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BFH rules on applicability of trade tax exemption for partner in real estate managing partnership

Partner was eligible for exemption relating to its share of rental income from real estate managing partnership.

In a 25 September 2018 decision published on 27 March 2019, the Grand Senate of the German federal tax court (BFH) concluded that a holding company that was subject to German trade tax due solely to its legal form was not prevented from benefitting from the trade tax exemption rules relating to real estate in a situation where it held real estate in Germany indirectly through its participation in a German asset-managing partnership (which was not carrying on a trade or business).

For German trade tax purposes, a company subject to trade tax but that is exclusively (or almost exclusively) engaged in the administration of its own real property is allowed to benefit from an “extended trade tax deduction” , i.e. a trade tax exemption where the income derived from the management of its own real estate (such as rental income) is exempt from trade tax.

An asset-managing partnership is not subject to trade tax if it does not pursue any commercial or trade activities and its activities are limited to the acquisition and long-term administration of property, such as real estate held in Germany. However, if its general partner is a corporation, the asset-managing partnership needs to ensure that it is not considered as a partnership carrying on a trade or business by appointing at least one (corporate or individual) limited partner as a managing director. For income tax purposes, the assets and liabilities of an asset-managing partnership are deemed to be allocated to its partner(s) in accordance with their participation in the partnership.

In the case, a partnership liable to trade tax due to its legal form (GmbH & Co. KG) held a partial participation in an asset-managing partnership (GbR) that owned real estate in Germany. The GmbH & Co. KG applied for a trade tax exemption for its partial share of income derived from the rental income earned by the GbR, which was allocated to the GmbH & Co. KG for income tax purposes because the GbR was a transparent entity for tax purposes.

The tax office did not grant the trade tax exemption, as it considered that the real estate was not directly owned by the GmbH & Co. KG, but by the GbR. The case was brought before the Fourth Senate of the BFH, which generally considers certain cases involving partnerships and intended to rule in favor of the GmbH & Co. KG. However, this would have conflicted with a previous opinion of the First Senate (which generally considers certain cases involving corporations), so the Fourth Senate asked the Grand Senate (comprising the president of the BFH and one judge from all BFH senates not chaired by the president) for its decision on the issue.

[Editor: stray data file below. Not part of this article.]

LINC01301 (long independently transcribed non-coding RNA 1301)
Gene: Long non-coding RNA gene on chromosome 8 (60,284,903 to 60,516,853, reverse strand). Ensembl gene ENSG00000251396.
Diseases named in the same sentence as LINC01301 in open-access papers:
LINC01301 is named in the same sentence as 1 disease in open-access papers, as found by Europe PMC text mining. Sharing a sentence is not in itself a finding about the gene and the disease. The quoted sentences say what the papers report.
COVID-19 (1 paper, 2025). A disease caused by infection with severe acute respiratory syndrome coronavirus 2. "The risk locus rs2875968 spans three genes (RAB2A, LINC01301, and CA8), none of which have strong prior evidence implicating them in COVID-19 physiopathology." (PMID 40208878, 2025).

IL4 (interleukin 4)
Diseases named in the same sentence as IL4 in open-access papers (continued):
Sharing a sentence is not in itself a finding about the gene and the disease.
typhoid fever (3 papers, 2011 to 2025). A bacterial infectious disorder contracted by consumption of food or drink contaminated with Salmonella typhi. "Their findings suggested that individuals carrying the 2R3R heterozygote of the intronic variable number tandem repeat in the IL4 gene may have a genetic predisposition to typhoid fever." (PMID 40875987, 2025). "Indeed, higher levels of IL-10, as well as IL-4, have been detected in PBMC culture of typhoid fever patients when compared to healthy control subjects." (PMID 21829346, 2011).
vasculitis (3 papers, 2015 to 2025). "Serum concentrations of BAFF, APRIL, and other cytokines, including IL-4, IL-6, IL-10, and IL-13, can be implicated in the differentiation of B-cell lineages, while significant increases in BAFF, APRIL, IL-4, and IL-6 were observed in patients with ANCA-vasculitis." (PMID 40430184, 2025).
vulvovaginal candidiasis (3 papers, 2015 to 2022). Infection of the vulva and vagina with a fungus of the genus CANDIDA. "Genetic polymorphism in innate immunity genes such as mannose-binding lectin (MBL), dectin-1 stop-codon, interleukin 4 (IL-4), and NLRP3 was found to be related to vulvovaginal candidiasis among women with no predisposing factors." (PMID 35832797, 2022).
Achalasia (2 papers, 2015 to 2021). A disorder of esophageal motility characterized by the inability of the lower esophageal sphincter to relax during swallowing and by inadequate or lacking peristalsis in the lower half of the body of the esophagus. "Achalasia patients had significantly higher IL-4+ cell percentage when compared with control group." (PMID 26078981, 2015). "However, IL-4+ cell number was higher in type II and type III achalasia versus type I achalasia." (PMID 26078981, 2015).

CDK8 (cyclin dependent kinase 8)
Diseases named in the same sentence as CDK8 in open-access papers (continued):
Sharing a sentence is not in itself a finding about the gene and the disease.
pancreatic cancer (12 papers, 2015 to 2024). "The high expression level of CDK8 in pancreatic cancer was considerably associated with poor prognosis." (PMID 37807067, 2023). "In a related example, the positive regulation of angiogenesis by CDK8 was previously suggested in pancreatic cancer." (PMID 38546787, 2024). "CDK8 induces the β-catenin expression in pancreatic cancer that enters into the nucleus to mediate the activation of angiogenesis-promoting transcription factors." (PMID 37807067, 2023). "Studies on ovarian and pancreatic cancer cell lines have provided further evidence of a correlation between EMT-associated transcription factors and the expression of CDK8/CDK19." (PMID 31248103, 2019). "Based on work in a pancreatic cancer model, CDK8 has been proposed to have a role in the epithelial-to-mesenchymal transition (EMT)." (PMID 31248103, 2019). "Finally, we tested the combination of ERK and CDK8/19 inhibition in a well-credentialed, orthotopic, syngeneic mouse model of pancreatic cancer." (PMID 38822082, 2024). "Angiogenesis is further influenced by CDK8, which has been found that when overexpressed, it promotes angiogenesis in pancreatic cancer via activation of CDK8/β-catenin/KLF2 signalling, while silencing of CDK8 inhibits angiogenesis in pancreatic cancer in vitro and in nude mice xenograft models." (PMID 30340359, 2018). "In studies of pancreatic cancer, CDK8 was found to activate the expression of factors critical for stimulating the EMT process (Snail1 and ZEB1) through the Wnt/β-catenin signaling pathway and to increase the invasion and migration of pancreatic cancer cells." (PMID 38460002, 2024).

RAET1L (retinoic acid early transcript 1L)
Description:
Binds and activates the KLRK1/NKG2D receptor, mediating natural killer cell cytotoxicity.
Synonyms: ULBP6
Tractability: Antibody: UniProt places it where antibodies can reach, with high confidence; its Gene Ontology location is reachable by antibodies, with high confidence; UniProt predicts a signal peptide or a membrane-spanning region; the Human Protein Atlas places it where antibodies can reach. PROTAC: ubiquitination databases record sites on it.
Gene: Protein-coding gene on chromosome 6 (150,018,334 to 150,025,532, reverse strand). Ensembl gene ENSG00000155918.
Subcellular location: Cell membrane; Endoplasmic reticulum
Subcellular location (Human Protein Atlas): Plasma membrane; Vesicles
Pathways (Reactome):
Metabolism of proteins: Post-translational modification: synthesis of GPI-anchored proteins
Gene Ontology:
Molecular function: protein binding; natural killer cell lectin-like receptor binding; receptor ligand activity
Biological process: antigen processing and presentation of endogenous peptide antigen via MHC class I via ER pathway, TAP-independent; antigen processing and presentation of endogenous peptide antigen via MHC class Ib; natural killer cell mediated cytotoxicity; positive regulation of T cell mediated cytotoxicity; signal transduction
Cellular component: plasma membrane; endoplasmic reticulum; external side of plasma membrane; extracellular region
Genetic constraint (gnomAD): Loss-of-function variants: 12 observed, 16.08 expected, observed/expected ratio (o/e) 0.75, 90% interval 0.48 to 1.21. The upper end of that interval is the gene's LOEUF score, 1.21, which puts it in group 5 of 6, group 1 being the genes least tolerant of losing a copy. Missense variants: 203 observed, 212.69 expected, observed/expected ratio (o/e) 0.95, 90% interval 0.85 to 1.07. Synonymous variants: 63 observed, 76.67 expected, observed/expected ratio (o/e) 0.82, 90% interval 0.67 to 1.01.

The Grand Senate held that the allocation of the asset-managing partnership’s real estate for purposes of the trade tax exemption must be made based on the general principles of income taxation, as well as the purpose of the provision. Therefore, real estate that qualifies as a business asset of the relevant entity must be taken into account for purposes of the trade tax exemption. From a tax perspective, all assets and liabilities are allocated to the partner(s) of an asset-managing partnership in accordance with their participations. Therefore, in the case, the real estate legally owned by the GbR was deemed to be partially owned by the GmbH & Co. KG for purposes of the application of the trade tax exemption, since the GmbH & Co. KG was a partner in the GbR. Accordingly, the GmbH & Co. KG was not prevented from benefitting from the trade tax exemption with regards to its partial share of income derived from the rental income earned by the GbR.

The decision clarifies a long-disputed question in favor of the taxpayer. Nevertheless, there are still several open questions relating to the trade tax exemption (e.g. whether and to what extent the inclusion of operating facilities in the rental agreement constitutes a harmful activity that prevents the granting of the trade tax exemption), so care should be taken in structuring investments into German real estate. 

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